Monday, October 10, 2011

It makes "scents" to me.

This is a repost from my Notes on Facebook.  

Every so often I get invitations to spend time with friends - much-needed time, I might add - and cannot do it.
I WISH I could spend time in friends' homes, but I can't.
I wish I could borrow that cute jacket/dress/skirt/shirt you offered me, but I can't.  
Sometimes I can't even bear to spend time in your presence...or your cars.

Why?, you ask.

Because your layers of scents emanating from your car, your home, your very give me migraines.  I will probably try...once, twice, maybe even three times...but you will probably notice that I am in head, my joints...and that I'm having a hard time putting words together into coherent sentences.

I love good smells as well as the next person, but in their naturally-occurring form.
I LOVE the smell of fresh-baked cake, cookies, cinnamon rolls, etc., but put that same scent in a candle, and I will regret smelling it for the next 2 or 3 days.
I enjoy perfumes, colognes, body sprays, lotions, etc., but do NOT spray them when I'm in the room with you, please.
If you use fabric softeners, please know that they make me ILL...very, very ill.  Dryer sheets, liquid softeners...all of them.
If you use air-fresheners - either the spray kinds, or the PlugIns...I cannot come into your home.  I'm sorry.   

So, now you know how these things affect ME.  Do you know how they affect you?

Candles:  From a study on candles (
"Scented candle usage indoors may cause high levels of respirable soot, with risks to occupants for both acute and chronic health effects, including an increased risk of cancer. Similarities between candle and diesel soot, suggest the potential for similar toxicological effects on exposed occupants."
Air Fresheners:  (

Did you know that by using an air freshener in your living room, you are probably breathing in more toxic substances than you would in the middle of a traffic jam in Los Angeles?

But in spite of what manufacturers would have us believe, air fresheners do not “purify” the surrounding air, nor do they add natural fragrances. In fact, they coat the nasal passages with an oil film (such as methoxychlor – a pesticide that accumulates in fat cells) or by releasing a nerve deadening agent (, to drown out whatever smells may be deemed offensive.

Fabric Softeners (

People are discovering that fabric softeners are some of the most toxic products made for daily household use. They contain chemicals (like chloroform, benzyl acetate and pentane) that are known to cause cancer and/or damage to lungs, brain, and nerves. These chemicals are even more dangerous when heated in clothes dryers. The toxic fumes then go into neighborhood air and everyone for blocks around is forced to breathe them in.

Fabric softener chemicals are made to stay in clothes fibers and slowly release for a very long time. That slow release of chemicals into the air affects the health of those wearing the clothes and of people around them.

Some symptoms caused by fabric softener fumes are: tiredness that is not cured by resting, difficulty breathing, nervousness for no known reason, difficulty concentrating and remembering, dizziness, headaches, sick stomach, feeling faint, rashes and/or difficulty controlling body movements.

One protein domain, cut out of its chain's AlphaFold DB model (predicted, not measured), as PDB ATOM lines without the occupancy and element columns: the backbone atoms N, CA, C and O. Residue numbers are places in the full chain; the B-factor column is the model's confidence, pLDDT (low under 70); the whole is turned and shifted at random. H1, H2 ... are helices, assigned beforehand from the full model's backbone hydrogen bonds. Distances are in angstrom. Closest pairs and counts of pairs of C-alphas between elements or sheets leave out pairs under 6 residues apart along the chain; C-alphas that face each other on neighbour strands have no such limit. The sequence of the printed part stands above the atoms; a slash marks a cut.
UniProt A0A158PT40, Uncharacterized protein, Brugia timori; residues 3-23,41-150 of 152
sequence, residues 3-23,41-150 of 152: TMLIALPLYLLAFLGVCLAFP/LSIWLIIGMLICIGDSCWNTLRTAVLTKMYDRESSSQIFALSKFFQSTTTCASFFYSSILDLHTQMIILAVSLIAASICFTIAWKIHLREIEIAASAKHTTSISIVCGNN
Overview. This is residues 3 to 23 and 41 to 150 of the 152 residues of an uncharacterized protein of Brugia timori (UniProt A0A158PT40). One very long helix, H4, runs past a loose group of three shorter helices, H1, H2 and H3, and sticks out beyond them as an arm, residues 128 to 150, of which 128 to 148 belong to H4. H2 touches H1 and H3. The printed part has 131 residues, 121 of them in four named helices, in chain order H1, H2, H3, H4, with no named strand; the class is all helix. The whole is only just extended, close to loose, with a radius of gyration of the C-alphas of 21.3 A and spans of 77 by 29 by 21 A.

Babies, children, older people, and people who are already sick are especially hurt by these chemicals. Damage can be permanent, causing lifelong illness. Babies often react with rashes, frequent crying and/or diarrhea. Disinfectants can have the same effects. Experts suggest a possible connection between Sudden Infant Death ("crib death") and the use of these products for washing baby clothes and crib sheets and blankets.

Most fabric softeners have fragrance added to them, which makes them even more toxic.

and from The Environmental Health Association of Ontario (

It is the most toxic product produced for daily household use. It has been found to be associated with numerous illnesses and chronic conditions.
  1. It is widely advertised, widely used.
  2. The effects of its toxicity are insidious; a user becomes "chronically maladapted" to it. The exposure is so constant that it can be difficult to connect the product with the signs of reactivity it causes. Neurostimulant/irritants and central nervous system toxins used in these products are known to produce an addictive-type response that may cause the user to experience a feeling of pleasure when the product is directly inhaled. Regular users of fabric softeners (and perfumes) also often claim they "can hardly smell it". This too is an effect of chemical ingredients on neural receptors.
  3. The product is designed to impregnate fibres and slowly re-release for an extended period of time. That re-releasing affects the health not only of users, but those around them.  

I don't know about you, but to me there is a LOT *NOT* to like about the scientifically proven risks of air fresheners, the over-use of scented candles, and any use of fabric softeners.

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